Two years ago depression nearly ended my life. Here is what helped me survive.
On a recent warm and sunny April afternoon, I was at the rehabilitation center where I work as a per diem physical therapist. As I passed a young woman, I overheard her say to a patient “it’s too beautiful outside to feel depressed!”
“Wow,” I thought to myself. “She really doesn’t understand depression.”
As the April weather was warming up just two years ago, I found myself in a hole so black and deep it felt impossible to escape from. Mental health challenges after the birth of my children resulted in several incorrect diagnoses including bipolar disorder, and the medications I was prescribed to help me did a whole lot more harm than good. By the spring of 2017, I was so depressed that I was unable to work or care for myself much less my children without the help of family. Yes, I occasionally sobbed, but it was far more involved than ‘sadness’: anxiety caused me to vomit nearly everything I ate. I slept as much as possible just to survive.
I’m going to be frank here: it was so bad that I wanted to die. Dying felt preferable to living through the amount of pain I was in on every conceivable level: physical, mental, emotional and spiritual. I will tell you the exact reason I did not harm myself two summers ago: the root of my suffering was childhood trauma, and therefore traumatizing my own children was a complete nonstarter.
And so over the next several months, I clawed my way out of that hole, inch by inch and day by day by figuring out what worked for me. I emphasize that last part because we all have unique physiologies, backgrounds and beliefs and I wouldn’t pretend to know definitively what will work for anyone else. If even one thing I share gives a person currently suffering through this nightmare new reason to hope, however, I’m happy to pass this list along. It is not complete.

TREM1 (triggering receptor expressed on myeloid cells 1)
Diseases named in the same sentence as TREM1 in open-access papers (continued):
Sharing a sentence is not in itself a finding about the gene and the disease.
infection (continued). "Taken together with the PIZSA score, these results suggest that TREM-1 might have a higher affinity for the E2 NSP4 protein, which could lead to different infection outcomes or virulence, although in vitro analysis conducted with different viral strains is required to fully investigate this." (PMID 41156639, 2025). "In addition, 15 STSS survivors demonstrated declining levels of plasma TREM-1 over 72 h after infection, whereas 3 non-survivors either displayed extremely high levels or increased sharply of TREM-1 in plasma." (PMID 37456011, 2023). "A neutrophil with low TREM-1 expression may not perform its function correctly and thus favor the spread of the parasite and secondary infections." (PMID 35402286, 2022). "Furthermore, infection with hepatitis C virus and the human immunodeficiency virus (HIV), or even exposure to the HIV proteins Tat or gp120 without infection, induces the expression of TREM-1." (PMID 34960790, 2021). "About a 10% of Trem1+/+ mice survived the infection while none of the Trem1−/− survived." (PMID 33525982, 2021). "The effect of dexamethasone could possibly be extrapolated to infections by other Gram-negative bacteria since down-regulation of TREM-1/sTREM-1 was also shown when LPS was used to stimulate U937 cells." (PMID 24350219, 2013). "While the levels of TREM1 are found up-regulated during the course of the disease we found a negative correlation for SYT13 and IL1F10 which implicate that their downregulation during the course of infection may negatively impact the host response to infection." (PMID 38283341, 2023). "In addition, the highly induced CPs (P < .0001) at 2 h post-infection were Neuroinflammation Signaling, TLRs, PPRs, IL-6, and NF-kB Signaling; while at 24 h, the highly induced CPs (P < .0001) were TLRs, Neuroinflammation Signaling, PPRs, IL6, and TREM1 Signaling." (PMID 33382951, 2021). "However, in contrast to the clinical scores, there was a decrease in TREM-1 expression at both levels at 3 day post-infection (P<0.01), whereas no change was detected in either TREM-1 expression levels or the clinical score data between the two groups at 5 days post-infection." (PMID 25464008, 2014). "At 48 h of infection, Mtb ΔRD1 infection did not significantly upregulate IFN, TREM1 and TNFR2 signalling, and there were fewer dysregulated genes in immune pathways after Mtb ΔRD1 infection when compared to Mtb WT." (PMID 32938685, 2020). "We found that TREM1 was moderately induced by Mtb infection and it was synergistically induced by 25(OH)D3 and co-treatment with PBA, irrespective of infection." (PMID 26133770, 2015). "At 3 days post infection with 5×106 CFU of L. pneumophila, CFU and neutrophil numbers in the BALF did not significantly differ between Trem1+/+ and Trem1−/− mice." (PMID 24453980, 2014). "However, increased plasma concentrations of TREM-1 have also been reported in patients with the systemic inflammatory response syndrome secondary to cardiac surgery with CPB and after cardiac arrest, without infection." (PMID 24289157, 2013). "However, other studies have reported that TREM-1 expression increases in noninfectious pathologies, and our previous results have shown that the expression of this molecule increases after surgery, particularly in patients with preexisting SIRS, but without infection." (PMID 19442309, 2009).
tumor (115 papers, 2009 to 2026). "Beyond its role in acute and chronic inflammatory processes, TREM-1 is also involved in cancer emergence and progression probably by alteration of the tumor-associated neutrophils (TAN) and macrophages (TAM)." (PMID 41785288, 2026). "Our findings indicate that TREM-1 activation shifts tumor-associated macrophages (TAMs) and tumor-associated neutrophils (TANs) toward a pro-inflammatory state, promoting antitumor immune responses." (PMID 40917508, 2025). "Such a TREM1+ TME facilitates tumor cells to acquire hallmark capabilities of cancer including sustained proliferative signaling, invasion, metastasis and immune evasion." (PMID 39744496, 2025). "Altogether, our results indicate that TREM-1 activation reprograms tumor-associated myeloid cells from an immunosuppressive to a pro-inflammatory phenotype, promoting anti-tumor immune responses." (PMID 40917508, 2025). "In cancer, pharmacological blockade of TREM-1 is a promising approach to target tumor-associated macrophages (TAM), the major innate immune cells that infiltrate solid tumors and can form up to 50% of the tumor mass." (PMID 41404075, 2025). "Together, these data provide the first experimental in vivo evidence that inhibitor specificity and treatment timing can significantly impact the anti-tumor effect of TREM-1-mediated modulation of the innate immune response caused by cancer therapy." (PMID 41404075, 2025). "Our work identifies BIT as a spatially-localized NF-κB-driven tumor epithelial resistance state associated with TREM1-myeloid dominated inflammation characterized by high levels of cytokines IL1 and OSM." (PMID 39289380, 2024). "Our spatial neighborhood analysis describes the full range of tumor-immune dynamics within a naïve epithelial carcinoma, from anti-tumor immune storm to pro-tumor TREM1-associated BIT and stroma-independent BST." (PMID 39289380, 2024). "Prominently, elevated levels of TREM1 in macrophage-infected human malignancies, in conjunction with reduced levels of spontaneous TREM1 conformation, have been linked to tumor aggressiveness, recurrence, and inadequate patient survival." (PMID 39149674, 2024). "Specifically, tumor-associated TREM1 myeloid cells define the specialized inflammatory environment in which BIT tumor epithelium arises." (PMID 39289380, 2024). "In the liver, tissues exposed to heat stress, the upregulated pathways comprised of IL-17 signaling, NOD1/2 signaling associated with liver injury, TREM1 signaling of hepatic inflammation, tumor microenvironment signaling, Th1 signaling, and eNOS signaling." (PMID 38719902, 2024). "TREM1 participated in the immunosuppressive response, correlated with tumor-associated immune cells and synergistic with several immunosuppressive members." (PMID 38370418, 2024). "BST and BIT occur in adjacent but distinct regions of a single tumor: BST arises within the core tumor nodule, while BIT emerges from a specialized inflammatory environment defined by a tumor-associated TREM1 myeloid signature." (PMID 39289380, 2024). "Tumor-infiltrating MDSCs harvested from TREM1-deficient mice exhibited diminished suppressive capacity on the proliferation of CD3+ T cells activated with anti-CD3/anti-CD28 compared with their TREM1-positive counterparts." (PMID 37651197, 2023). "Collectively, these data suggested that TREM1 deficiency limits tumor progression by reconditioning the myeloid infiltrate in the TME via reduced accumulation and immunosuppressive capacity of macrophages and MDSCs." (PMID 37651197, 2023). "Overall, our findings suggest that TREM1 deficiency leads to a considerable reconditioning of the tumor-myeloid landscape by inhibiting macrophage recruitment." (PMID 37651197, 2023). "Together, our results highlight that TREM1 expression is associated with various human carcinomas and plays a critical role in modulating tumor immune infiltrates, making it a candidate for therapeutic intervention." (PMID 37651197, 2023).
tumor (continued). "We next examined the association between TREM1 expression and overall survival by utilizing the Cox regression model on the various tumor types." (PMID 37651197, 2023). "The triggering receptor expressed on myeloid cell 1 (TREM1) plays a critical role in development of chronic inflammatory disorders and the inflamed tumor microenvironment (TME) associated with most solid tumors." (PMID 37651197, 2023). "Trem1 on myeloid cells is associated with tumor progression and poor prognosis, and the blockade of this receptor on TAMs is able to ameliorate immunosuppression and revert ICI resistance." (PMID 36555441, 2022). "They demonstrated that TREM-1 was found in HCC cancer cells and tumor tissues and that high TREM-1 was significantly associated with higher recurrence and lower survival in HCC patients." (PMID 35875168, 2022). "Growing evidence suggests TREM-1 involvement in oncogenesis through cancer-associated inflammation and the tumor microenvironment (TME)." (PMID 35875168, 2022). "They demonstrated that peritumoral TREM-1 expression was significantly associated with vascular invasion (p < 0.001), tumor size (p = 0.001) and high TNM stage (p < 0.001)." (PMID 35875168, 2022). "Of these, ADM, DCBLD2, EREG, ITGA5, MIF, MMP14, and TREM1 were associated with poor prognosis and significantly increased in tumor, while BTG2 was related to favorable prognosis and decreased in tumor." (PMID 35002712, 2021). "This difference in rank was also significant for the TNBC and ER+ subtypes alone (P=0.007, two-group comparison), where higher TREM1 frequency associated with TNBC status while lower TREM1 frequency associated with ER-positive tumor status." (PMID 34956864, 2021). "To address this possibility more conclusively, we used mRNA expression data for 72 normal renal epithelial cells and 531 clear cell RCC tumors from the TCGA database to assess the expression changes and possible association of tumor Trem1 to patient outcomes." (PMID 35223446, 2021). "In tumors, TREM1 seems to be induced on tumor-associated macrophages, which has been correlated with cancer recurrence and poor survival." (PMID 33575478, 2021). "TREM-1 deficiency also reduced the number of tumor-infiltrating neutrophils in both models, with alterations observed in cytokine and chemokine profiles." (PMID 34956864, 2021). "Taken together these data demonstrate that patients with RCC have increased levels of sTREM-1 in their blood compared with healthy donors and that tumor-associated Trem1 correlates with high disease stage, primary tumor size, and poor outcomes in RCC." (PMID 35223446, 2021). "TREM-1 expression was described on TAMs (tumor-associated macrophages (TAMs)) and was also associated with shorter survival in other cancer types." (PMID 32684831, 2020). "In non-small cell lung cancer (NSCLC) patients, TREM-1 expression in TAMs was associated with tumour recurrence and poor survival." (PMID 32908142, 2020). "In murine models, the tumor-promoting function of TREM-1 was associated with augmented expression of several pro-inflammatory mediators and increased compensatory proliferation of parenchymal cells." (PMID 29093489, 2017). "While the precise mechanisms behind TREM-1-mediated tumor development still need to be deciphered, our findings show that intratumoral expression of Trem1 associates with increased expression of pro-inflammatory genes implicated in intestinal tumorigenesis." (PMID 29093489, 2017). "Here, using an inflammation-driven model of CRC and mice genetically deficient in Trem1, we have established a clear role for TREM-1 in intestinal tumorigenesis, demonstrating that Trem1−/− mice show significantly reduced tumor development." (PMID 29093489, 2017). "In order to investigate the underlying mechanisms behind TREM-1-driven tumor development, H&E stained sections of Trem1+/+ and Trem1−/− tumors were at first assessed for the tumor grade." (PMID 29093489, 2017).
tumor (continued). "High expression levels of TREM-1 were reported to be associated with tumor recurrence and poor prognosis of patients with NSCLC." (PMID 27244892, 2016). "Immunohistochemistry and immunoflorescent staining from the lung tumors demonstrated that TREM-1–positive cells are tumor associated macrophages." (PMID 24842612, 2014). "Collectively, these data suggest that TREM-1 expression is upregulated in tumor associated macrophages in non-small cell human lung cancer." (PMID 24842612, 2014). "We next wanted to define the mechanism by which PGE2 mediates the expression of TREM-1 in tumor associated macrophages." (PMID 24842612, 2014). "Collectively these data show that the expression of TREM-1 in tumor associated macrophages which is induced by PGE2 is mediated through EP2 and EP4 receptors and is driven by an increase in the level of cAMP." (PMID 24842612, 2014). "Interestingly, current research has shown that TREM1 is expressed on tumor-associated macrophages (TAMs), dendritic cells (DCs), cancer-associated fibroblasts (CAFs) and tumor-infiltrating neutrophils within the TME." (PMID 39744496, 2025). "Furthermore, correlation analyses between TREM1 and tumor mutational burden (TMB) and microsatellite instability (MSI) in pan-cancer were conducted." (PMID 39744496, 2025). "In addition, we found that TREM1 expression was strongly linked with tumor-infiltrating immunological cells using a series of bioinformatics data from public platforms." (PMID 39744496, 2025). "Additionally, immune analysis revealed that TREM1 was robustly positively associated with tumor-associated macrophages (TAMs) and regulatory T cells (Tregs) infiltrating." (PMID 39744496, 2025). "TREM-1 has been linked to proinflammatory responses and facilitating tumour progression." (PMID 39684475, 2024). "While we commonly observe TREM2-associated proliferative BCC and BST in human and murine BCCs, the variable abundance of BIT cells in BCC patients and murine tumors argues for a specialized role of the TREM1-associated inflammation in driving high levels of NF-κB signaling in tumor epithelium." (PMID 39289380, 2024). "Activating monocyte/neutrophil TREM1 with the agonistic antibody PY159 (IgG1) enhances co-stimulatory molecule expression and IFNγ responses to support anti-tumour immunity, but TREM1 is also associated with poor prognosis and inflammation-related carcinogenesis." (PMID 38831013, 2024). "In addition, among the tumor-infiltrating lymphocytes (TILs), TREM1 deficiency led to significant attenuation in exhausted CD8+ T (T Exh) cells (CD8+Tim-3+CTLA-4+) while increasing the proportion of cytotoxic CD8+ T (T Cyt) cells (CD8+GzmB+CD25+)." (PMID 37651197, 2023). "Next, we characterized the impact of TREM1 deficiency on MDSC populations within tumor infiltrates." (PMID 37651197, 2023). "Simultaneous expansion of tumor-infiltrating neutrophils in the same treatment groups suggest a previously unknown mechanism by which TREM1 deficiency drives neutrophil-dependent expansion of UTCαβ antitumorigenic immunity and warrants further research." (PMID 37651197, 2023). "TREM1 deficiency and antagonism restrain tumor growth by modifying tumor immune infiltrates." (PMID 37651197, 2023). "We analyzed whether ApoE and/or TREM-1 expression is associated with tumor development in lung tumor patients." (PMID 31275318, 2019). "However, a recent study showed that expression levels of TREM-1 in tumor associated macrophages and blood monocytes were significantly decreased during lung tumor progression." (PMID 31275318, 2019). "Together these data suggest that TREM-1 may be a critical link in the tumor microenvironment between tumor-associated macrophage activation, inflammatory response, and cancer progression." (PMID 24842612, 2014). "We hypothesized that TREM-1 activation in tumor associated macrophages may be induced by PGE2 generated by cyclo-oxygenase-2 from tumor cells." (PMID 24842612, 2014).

I admitted to my family and then my doctors how dark my thoughts had become. This was the hardest thing I have ever done, by the way.
I listened to my body, and with the help of my doctors weaned off all prescription medication except for medical cannabis.
I sought professional help and followed through on all recommendations including a two week partial hospitalization program, Eye Movement Desensitization and Reprocessing (EMDR) for trauma, Dialectical behavioral therapy (DBT) for emotional dysregulation, family, group, and individual talk therapy
I practiced yoga with a tribe of people who were happy to see me no matter what mood I was in, and quick to give me a hug I didn’t know I needed.
I identified toxic friendships and ended them one by one.
I stopped drinking alcohol as my primary form of stress relief. I still imbibe occasionally; restriction always backfires for me because I’m human.
I got really clear on my NEEDS (not wants) and was uncompromising no matter how inconvenienced others felt or the consequences that I incurred.
I stopped pretending to the outside world that I was perfect and accepted help in many forms.
When you look at this list you’ll notice that walking outdoors on a warm and sunny day simply didn’t make the cut. And while I fully acknowledge that this young woman meant no harm in what she said, hers and similar comments have the potential to make depressed people feel even more alone than they already do.
So to them I say this: you are not alone, not even close. And you are worthy of the work it will require to find what works for you.